Optimum Nutrition’s Glyco-Maize – 35 grams of Waxy Maize Starch.  You know exactly what your getting with Glyco-Maize, no colors or extras (good or bad) just carbs.  Waxy maize starches have been are long-chain, highly-branched, exceptionally-dense complex carbohydrates that are rapidly absorbed.  I usually mix it right in with my protein powder for a post workout shake.  I’ve seen the best results from Waxy Maize if I stick to using it after long runs instead of after weight training sessions.  Again, only the one source of carbs doesn’t work the best for me.





Controlled Lab’s Golden Gains – 41 grams of carbs (whole oat flour and waxy maize), 21 grams of protein, 5 grams of healthy fats, and fruit and veggie antioxidants.  Packed with all the essential nutrients for a complete recovery.  Only problem is they only make it in Apple Pie flavor which is really hard to choke down and isn’t very thirst quenching.  If you can get over the gagging taste this is a great choice.






Max Muscle’s ARM – 32 grams of carbs (Maltodextrin, Dextrose, and Waxy Maize Starch), 28 grams of protein, BCAA’s, glutamine, creatine, and antioxidants.  I like the fact that ARM provides the body with multiple carb sources as well as glutamine and creatine and also taste great!  Comes in Fruit Punch and Lemon Lime, both of which taste like Gatorade.  ARM is my top pick.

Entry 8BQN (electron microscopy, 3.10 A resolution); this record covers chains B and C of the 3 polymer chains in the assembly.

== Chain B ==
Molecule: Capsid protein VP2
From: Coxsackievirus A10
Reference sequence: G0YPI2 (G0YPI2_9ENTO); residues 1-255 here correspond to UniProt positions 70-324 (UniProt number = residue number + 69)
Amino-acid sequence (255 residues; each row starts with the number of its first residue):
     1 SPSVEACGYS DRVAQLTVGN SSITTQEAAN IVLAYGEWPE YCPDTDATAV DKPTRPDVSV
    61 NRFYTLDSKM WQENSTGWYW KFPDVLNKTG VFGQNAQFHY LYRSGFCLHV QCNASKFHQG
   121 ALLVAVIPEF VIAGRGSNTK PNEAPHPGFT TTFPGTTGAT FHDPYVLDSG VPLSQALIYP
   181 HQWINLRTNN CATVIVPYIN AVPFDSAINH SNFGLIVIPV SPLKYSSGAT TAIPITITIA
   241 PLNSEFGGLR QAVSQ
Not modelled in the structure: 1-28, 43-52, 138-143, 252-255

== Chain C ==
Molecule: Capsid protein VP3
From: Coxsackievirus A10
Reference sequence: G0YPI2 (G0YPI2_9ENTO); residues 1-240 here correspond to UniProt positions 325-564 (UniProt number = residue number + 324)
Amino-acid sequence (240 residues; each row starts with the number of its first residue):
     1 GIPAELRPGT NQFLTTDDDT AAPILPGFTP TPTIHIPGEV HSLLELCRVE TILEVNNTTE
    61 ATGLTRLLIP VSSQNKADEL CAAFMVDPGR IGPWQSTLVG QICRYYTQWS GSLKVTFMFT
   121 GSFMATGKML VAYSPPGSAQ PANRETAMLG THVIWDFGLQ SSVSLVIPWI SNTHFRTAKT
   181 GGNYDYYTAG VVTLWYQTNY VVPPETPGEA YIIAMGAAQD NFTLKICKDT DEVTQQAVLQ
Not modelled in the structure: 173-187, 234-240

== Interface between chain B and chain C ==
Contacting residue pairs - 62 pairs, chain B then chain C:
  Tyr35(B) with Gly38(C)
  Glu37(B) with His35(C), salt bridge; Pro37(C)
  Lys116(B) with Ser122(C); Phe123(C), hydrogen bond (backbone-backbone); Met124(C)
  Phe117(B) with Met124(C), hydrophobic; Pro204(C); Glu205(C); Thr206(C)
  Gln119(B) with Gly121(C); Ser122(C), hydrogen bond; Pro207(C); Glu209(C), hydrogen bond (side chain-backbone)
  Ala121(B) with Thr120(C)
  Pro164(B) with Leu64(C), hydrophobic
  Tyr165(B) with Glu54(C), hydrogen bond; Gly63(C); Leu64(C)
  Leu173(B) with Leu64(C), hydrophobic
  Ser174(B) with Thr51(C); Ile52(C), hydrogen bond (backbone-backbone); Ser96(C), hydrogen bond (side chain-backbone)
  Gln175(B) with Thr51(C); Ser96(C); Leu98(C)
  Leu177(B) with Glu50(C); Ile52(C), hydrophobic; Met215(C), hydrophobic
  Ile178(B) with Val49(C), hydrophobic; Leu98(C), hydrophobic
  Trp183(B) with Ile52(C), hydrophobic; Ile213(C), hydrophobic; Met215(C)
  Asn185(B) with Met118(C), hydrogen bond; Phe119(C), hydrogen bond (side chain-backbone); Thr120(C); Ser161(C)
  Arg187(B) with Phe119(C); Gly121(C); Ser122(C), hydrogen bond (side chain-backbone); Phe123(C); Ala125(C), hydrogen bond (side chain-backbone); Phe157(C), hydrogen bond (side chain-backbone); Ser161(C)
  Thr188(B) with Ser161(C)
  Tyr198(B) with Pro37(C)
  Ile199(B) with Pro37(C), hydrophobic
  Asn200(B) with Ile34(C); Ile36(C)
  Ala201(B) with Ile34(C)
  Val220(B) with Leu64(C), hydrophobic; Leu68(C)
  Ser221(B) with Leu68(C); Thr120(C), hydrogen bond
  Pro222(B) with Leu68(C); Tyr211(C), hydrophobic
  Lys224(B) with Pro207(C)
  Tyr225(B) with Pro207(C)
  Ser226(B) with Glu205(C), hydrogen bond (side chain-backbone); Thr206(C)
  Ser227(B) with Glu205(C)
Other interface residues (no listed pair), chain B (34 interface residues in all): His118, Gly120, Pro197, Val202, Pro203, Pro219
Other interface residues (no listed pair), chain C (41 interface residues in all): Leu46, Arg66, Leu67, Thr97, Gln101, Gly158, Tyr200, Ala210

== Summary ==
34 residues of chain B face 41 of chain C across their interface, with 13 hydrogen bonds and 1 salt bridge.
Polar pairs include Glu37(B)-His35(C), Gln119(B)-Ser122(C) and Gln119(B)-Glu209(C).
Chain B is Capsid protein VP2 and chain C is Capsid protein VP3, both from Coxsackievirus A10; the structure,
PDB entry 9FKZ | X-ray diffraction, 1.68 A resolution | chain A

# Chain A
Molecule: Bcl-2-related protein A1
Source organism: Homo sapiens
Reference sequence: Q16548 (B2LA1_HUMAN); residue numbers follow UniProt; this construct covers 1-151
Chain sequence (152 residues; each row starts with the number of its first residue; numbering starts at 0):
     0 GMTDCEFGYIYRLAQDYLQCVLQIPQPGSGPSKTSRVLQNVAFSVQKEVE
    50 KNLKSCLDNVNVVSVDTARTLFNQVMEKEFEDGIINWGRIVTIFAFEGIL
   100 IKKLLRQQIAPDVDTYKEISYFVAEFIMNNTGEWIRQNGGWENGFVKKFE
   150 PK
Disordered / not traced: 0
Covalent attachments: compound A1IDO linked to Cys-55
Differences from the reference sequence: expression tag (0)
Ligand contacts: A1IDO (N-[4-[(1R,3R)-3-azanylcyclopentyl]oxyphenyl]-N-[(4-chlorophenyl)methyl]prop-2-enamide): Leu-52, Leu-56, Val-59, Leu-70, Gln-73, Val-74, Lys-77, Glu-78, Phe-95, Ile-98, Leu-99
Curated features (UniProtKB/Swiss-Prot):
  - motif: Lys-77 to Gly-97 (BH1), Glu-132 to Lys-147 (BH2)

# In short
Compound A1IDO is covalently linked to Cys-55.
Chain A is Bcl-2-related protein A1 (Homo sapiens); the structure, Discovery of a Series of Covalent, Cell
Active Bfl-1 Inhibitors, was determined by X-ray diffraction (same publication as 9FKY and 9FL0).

Muscle Pharm’s Recon – 28 grams of carbs (maltodextrin, dextrose, honey powder), 7 grams of glutamine, muscle detoxifier, 3:1:2 BCAA blend, and EAA complex.  With multiple carb sources and its BCAA blend, Recon provides all the essentials after a grueling workout.  I’ve really noticed less fatigue later in the day and I’m rarely ever sore the next day.  Only problem I have with Recon is you need to have both this and a protein shake for complete recovery, not a bid deal though.  Recon is a GREAT choice!




I know there’s tons of other choices out there but these are just the few that i’ve tested, so I though I’d shed some light.  You can also blend up your own post workout shakes using ingredients like protein powder, almond butter, peanut butter, eggs, berries, cinnamon, etc.  Whichever product you decide to use or blend together, make sure your giving your body the nutrients it needs after a grueling session.